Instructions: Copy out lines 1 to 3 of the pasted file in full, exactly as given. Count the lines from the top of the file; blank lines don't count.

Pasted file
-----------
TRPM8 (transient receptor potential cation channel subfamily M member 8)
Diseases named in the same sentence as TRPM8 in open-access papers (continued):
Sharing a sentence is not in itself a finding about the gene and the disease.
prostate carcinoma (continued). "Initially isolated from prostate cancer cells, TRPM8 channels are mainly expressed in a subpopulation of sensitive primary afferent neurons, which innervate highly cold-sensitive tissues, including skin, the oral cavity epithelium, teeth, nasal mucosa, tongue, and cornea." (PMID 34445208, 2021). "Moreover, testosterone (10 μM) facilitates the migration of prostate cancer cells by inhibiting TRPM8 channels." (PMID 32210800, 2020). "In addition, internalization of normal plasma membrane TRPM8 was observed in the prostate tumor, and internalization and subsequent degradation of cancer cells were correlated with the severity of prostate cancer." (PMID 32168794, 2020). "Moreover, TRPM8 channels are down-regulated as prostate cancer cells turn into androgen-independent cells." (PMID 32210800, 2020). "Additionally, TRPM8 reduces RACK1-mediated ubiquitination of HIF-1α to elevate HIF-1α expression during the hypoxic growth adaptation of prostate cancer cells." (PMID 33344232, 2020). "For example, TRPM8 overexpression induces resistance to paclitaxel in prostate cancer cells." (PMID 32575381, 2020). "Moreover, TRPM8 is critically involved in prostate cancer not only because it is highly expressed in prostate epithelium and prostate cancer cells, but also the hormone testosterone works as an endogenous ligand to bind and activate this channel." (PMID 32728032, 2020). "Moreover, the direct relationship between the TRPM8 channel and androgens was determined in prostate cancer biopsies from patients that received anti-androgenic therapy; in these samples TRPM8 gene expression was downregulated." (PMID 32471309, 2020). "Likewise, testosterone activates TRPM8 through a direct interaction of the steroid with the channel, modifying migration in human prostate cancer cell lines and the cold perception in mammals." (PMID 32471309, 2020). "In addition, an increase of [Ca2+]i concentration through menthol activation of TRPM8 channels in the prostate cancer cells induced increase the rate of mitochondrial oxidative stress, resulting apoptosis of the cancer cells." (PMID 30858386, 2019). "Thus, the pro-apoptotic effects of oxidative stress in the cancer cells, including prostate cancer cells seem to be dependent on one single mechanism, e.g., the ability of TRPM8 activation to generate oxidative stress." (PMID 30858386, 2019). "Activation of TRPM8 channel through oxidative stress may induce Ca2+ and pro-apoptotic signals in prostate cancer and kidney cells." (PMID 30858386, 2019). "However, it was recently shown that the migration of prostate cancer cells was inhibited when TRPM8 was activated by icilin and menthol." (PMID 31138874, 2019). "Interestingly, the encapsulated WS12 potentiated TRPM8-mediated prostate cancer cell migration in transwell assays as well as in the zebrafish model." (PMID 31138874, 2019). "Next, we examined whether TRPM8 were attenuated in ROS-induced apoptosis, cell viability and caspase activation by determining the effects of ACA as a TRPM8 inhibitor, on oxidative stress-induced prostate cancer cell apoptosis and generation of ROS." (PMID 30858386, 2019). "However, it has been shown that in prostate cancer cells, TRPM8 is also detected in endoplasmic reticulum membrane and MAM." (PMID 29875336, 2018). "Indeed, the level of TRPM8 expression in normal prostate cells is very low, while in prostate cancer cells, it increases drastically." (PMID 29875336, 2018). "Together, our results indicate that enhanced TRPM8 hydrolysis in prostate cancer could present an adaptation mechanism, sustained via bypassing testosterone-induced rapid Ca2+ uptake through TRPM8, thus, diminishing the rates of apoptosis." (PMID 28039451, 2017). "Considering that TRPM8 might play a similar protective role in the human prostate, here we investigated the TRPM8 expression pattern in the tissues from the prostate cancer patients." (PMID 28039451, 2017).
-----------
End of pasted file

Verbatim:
TRPM8 (transient receptor potential cation channel subfamily M member 8)
Diseases named in the same sentence as TRPM8 in open-access papers (continued):
Sharing a sentence is not in itself a finding about the gene and the disease.